# Resection in Plane Table Surveying

This **method of Resection** is used for establishing the instrument stations only. After mixing the stations, details are located either by radiation or intersection. The characteristic **feature of resection** is that the point plotted on the plan is the station occupied by the plane table.

## Cases of Resection in Plane Tabling

There are two cases of resection in plane table surveying;

**The Two-point Problem****Resection****The Three-point Problem Resection**

**The Two-point Problem** Resection

The two-point problem consists of locating the position on the plan of the station occupied by the plane table using observations of two well-defined points visible from the instrument station and whose works have already been plotted on the graph.

In the given figure, A and B are the two points on the ground, a and b are plotted positions on the plan, C is the station over which the table is to be set up, and its works on the project where it is required to be located. The solution to the problem requires two instrument stations.

**The answer is obtained as follows**:

- Choose a suitable auxiliary point
**D**so that the angles**CAD**and**CBD**are manageable for good intersections at A and B. - Set up the table at
**D**and level it. Orient the table by compass or judging ab to be**parallel to AB**and clamp it. - With the alidade touching
**sight A**, draw a ray through a. Similarly, with the alidade against b, sight B, and draw a ray through b, intersecting the ray drawn through an at d₁, which approximately represents the station D as the orientation is approximate. - With the alidade centered on d, sight C, and draw a ray d₁c₁ through d, estimating the position of C₁.
- Remove the table, set it up at C with c, over C, and level it. Orient the table parallel to its position at D by backsighting on D. To do this, place the alidade along c, d, and rotate the table until D is bisected. Clamp the table.
- With the alidade against a
**sight A**, draw a ray through a, intersecting the**line d₁c**,**in c₁**. With the alidade touching c₁, sight B, and draw a glow through c₁. This ray will pass through b, provided the initial orientation of the table at D was correct. But since the exposure at D and C, although consistent, was only approximate, the rays c and B will not pass through b. Mark the point of intersection b₁ of ₁ B and d, b. The point b₁ thus represents B. Hence**ad₁c1b₁**represents**ADCB**. But since ab is the accurate representation of AB, the error in the initial orientation is equal to the angle b, ab between the lines ab and ab₁. To eliminate the error, the table must be rotated through this angle. - To do this, Place the alidade along ab, and fix a ranging rod P at a great distance from the table in the line ab, produced.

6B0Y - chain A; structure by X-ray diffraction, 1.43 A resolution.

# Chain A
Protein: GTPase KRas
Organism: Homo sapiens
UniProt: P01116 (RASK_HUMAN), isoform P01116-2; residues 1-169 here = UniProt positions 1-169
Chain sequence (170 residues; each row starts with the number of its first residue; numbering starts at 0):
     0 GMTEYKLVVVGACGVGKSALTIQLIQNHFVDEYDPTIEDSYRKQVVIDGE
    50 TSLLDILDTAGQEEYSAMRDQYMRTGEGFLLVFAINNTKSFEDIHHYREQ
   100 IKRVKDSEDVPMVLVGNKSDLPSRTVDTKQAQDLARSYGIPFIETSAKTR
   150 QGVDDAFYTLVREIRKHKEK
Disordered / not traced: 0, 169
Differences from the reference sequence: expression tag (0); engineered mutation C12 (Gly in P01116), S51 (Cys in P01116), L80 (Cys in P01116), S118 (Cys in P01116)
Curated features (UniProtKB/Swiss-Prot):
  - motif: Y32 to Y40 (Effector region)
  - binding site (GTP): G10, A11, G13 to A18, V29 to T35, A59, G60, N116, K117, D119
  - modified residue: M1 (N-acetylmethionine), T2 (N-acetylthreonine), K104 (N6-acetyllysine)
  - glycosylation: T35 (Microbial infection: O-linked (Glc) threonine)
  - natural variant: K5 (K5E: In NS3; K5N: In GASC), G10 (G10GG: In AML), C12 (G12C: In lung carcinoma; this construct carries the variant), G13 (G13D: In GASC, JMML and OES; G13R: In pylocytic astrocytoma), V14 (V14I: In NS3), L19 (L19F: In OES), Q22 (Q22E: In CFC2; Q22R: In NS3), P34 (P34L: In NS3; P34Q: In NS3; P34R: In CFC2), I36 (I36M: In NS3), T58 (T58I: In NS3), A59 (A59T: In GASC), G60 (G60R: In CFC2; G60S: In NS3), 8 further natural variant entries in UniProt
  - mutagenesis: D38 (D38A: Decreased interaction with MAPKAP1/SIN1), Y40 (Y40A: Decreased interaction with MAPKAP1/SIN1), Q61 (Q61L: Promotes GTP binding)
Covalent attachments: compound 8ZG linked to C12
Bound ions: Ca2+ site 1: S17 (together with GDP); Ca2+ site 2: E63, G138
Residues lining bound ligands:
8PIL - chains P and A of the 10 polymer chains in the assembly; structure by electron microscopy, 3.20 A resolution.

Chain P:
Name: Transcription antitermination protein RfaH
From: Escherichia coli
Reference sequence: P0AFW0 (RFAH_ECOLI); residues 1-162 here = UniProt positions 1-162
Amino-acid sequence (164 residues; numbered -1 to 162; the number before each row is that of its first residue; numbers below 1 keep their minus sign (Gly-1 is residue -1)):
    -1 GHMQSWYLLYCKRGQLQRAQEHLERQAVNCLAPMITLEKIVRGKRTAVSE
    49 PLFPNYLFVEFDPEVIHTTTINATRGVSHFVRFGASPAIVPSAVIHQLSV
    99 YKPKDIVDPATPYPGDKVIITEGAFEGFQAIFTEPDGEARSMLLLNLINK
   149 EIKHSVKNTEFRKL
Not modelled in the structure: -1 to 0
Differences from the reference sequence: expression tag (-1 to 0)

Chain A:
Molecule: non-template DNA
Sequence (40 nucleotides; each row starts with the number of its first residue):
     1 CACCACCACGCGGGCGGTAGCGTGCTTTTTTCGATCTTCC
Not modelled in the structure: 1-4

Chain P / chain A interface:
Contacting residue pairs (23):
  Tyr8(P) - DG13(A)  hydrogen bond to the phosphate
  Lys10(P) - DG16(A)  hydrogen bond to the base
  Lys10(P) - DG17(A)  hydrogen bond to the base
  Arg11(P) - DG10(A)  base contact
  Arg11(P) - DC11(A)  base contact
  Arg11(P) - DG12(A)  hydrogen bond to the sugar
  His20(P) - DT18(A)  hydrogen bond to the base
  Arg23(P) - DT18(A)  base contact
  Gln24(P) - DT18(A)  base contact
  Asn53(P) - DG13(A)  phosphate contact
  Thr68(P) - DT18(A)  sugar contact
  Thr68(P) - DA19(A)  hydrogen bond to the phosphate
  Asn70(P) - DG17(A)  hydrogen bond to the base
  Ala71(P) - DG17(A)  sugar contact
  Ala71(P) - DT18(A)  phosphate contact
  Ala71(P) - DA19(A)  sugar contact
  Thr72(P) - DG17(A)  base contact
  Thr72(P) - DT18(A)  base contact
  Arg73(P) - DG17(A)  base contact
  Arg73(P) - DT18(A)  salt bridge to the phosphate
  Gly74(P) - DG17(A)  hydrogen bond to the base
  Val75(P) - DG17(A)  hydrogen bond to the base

- Place the alidade along the ab and turn the table until the ranging rod P is bisected. Clamp the table. Ab is parallel to AB, and the table’s orientation is correct.
- To find the proper position of C, center the alidade on a and sight A. Draw a ray through a. Similarly, with the alidade touching b, sight B, and draw a glow through b. The intersection of these two rays gives the proper position (c) on the plan of station (C) occupied.

**The Three-point Problem** Resection

The three-point problem consists in locating on the plan the position of the instrument station on the ground using observations of three well-defined points whose works have already been plotted on the graph.

Suppose A, B, and C are the three points plotted as a, b, and c on the plan, and the table is set up at T, from which A, B, and C are visible. It is required to plot the position t of the instrument station T on the plan.

**The problem may be solved by**

- mechanically
- graphically
- by trial

**Mechanical Method** of Resection

The method is also known as the Tracing-cloth or paper method.

- The table is set up at T and oriented as nearly in its proper position as possible by eye or by compass and clamped. A sheet of tracing cloth or paper is stretched over the plane table sheet (or plan), and a point is chosen on the tracing fabric to represent approximately the station (T) occupied
- When the alidade is centered on t₁, the signals at A, B, and C are sighted successively, and the rays are drawn.
- The tracing cloth is then unfastened and moved over the plane table sheet until the three rays simultaneously pass through the plotted position a, b, and c on the sheet. The point t is then pricked on the sheet with a fine needlepoint. This point thus obtained on the sheet corresponds to the instrument station T.
- The alidade is then placed along ta, and the table is oriented by turning the board until the signal at A is bisected. As a check, points B and C should be sighted with the alidade pivoted on six and c, respectively, and the rays are drawn. These rays should now pass through t if the work is correct. If not, a small error triangle will result, and it may be eliminated by the trial and error method.

**Graphical Method** of Resection

Bessel’s Solution of the inscribed quadrilateral is the simplest and most commonly used of the several graphical methods.

**Bessel’s Method**